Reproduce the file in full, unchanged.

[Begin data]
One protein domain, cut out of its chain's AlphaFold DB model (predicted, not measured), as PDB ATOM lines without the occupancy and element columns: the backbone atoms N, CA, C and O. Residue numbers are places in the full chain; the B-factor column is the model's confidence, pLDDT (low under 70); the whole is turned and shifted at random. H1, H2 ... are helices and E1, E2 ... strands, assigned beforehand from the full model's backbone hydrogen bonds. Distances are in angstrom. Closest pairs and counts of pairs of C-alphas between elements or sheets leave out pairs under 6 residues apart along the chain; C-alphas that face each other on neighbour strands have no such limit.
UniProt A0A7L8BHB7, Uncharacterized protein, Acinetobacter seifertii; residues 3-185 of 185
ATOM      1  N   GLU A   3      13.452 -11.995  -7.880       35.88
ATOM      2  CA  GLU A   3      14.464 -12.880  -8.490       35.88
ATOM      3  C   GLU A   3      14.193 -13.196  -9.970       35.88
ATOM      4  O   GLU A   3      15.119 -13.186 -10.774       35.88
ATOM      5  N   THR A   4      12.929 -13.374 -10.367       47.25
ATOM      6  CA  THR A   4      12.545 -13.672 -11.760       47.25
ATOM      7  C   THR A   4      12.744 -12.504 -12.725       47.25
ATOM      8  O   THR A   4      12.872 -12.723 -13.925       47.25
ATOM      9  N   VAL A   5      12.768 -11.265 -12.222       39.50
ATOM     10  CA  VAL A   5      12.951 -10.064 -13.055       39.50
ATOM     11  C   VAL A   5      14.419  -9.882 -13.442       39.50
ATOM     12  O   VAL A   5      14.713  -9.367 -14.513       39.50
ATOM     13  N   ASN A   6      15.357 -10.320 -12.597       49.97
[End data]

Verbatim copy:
One protein domain, cut out of its chain's AlphaFold DB model (predicted, not measured), as PDB ATOM lines without the occupancy and element columns: the backbone atoms N, CA, C and O. Residue numbers are places in the full chain; the B-factor column is the model's confidence, pLDDT (low under 70); the whole is turned and shifted at random. H1, H2 ... are helices and E1, E2 ... strands, assigned beforehand from the full model's backbone hydrogen bonds. Distances are in angstrom. Closest pairs and counts of pairs of C-alphas between elements or sheets leave out pairs under 6 residues apart along the chain; C-alphas that face each other on neighbour strands have no such limit.
UniProt A0A7L8BHB7, Uncharacterized protein, Acinetobacter seifertii; residues 3-185 of 185
ATOM      1  N   GLU A   3      13.452 -11.995  -7.880       35.88
ATOM      2  CA  GLU A   3      14.464 -12.880  -8.490       35.88
ATOM      3  C   GLU A   3      14.193 -13.196  -9.970       35.88
ATOM      4  O   GLU A   3      15.119 -13.186 -10.774       35.88
ATOM      5  N   THR A   4      12.929 -13.374 -10.367       47.25
ATOM      6  CA  THR A   4      12.545 -13.672 -11.760       47.25
ATOM      7  C   THR A   4      12.744 -12.504 -12.725       47.25
ATOM      8  O   THR A   4      12.872 -12.723 -13.925       47.25
ATOM      9  N   VAL A   5      12.768 -11.265 -12.222       39.50
ATOM     10  CA  VAL A   5      12.951 -10.064 -13.055       39.50
ATOM     11  C   VAL A   5      14.419  -9.882 -13.442       39.50
ATOM     12  O   VAL A   5      14.713  -9.367 -14.513       39.50
ATOM     13  N   ASN A   6      15.357 -10.320 -12.597       49.97